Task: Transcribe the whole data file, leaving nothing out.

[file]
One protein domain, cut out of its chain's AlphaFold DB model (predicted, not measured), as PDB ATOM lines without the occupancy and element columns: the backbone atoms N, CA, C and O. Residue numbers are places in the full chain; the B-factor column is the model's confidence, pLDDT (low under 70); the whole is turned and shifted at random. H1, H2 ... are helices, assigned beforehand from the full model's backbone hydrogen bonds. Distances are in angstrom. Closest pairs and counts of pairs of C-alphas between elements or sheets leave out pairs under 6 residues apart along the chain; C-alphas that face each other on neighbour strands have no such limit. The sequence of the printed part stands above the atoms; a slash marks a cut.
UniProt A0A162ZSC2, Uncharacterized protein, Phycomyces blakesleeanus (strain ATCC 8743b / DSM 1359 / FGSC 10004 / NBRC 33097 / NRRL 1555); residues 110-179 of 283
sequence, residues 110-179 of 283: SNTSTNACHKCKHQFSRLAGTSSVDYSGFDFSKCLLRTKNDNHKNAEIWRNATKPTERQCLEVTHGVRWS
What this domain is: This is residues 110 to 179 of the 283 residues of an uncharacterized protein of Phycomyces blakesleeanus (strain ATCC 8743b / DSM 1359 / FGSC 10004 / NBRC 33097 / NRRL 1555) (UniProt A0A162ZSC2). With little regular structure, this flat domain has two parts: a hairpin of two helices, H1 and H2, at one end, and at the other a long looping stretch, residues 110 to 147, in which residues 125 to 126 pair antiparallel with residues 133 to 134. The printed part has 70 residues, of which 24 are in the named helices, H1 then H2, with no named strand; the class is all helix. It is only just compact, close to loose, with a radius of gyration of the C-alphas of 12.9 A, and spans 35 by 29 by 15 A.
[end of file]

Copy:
One protein domain, cut out of its chain's AlphaFold DB model (predicted, not measured), as PDB ATOM lines without the occupancy and element columns: the backbone atoms N, CA, C and O. Residue numbers are places in the full chain; the B-factor column is the model's confidence, pLDDT (low under 70); the whole is turned and shifted at random. H1, H2 ... are helices, assigned beforehand from the full model's backbone hydrogen bonds. Distances are in angstrom. Closest pairs and counts of pairs of C-alphas between elements or sheets leave out pairs under 6 residues apart along the chain; C-alphas that face each other on neighbour strands have no such limit. The sequence of the printed part stands above the atoms; a slash marks a cut.
UniProt A0A162ZSC2, Uncharacterized protein, Phycomyces blakesleeanus (strain ATCC 8743b / DSM 1359 / FGSC 10004 / NBRC 33097 / NRRL 1555); residues 110-179 of 283
sequence, residues 110-179 of 283: SNTSTNACHKCKHQFSRLAGTSSVDYSGFDFSKCLLRTKNDNHKNAEIWRNATKPTERQCLEVTHGVRWS
What this domain is: This is residues 110 to 179 of the 283 residues of an uncharacterized protein of Phycomyces blakesleeanus (strain ATCC 8743b / DSM 1359 / FGSC 10004 / NBRC 33097 / NRRL 1555) (UniProt A0A162ZSC2). With little regular structure, this flat domain has two parts: a hairpin of two helices, H1 and H2, at one end, and at the other a long looping stretch, residues 110 to 147, in which residues 125 to 126 pair antiparallel with residues 133 to 134. The printed part has 70 residues, of which 24 are in the named helices, H1 then H2, with no named strand; the class is all helix. It is only just compact, close to loose, with a radius of gyration of the C-alphas of 12.9 A, and spans 35 by 29 by 15 A.